When fiber is bent tighter than its minimum bend radius, a very small portion of the signal exits the core and enters the cladding (see Fig. 2). As long as care is taken during construction, stressing or damaging the fiber should not occur. The effect can be used to sense the amount of signal in the fiber because microbending the fiber and positioning a sensor at the bend can capture some of the light that leaks through the cladding. When there is sufficient signal within the fiber being monitored, the distance and position that the sensor must be from the core still allows enough light to fall on the photodiode to create a useful photocurrent. An advantage of this type of sensor is that most of the signal remains in the core of the fiber.

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FIGURE 2. In a microbend ITS, positioning a sensor at the bend can capture some of the light that leaks through the cladding.
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Evanescent fields

The waveguide formed by the core and cladding of the fiber is the safest place for the optical signal to be. Any time that the optical signal is completely removed from the fiber there is a risk of it not returning. This has motivated several developments such as the microbend and evanescent-coupling ITS that keeps the signal in the fiber.

The ends of the fiber are obvious access points to the waveguide; the evanescent field is another access point. The evanescent field is the area just outside the core in the first few microns of the cladding. Polishing the fiber to within a few microns of the core can access this field (see Fig. 3). Until recently, providing low-cost, high-quality side-polished fiber was limited to more expensive components that required low insertion loss. With advances in manufacturing, high-quality ITS components can now be produced with side-polished fiber. Sensors built in this manner allow the optical signal to remain essentially untouched in the core of the fiber, while the evanescent field is sampled to reveal the average power in the signal.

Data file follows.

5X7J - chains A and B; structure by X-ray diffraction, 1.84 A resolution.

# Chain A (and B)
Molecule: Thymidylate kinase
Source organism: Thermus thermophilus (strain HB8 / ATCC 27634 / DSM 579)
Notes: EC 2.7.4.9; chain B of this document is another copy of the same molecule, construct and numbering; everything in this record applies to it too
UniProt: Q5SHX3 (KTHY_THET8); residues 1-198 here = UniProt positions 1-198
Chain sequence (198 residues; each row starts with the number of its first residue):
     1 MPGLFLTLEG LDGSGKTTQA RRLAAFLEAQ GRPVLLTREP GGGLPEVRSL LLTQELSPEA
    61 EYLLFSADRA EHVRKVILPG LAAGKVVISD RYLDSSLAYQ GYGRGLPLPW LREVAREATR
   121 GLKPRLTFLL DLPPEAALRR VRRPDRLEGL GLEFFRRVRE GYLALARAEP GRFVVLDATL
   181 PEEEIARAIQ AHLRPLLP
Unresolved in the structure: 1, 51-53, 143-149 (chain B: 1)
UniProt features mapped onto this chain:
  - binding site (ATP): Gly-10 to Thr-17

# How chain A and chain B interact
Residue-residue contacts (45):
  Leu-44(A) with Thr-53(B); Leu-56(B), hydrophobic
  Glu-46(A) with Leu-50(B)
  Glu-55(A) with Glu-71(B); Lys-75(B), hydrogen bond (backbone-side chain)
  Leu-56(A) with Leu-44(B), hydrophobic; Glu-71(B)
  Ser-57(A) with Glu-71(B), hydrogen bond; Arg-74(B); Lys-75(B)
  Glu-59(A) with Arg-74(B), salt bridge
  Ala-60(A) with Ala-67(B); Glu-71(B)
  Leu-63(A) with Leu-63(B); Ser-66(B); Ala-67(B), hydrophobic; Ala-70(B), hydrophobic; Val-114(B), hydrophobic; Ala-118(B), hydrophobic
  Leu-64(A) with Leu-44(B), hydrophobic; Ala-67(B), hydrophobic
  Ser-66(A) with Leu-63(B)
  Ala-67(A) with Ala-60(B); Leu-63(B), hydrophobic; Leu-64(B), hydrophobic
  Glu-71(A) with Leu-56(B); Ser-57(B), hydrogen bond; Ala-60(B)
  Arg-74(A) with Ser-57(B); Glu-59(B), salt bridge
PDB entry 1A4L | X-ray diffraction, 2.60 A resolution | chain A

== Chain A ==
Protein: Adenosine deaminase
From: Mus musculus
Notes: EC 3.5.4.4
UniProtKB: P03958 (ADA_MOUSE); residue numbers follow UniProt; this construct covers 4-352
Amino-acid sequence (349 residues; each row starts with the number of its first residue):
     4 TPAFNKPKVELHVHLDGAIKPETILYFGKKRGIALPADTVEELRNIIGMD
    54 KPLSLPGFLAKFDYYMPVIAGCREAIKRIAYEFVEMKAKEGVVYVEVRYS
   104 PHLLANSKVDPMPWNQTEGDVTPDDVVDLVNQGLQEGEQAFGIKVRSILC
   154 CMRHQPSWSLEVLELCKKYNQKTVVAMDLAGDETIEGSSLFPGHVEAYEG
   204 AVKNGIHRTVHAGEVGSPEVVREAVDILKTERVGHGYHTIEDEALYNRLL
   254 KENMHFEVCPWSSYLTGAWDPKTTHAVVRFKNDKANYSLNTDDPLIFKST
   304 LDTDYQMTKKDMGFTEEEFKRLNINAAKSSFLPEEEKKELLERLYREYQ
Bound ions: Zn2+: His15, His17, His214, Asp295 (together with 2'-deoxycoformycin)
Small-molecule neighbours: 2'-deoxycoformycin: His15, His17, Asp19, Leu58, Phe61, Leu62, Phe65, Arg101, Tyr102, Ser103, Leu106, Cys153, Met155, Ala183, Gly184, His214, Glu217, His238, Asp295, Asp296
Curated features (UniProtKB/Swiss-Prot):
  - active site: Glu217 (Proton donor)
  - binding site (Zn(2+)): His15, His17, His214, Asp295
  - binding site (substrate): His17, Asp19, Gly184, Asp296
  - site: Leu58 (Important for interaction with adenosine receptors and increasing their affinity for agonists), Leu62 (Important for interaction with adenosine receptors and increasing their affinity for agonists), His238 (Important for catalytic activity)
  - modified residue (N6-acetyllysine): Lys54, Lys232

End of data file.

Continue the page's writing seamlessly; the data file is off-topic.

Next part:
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FIGURE 3. Polishing a fiber to within a few microns of the core can provide access to the evanescent field.
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Waveguides

Some tap sensors utilize a waveguide and pick-off approach (see Fig. 4). Building an ITS from a waveguide allows a compact component when many fibers must be monitored. This approach can be used in combination with other functions on the waveguide or alone. Crosstalk must be guarded against in these components when the signals in two adjacent fibers differ by many orders of magnitude.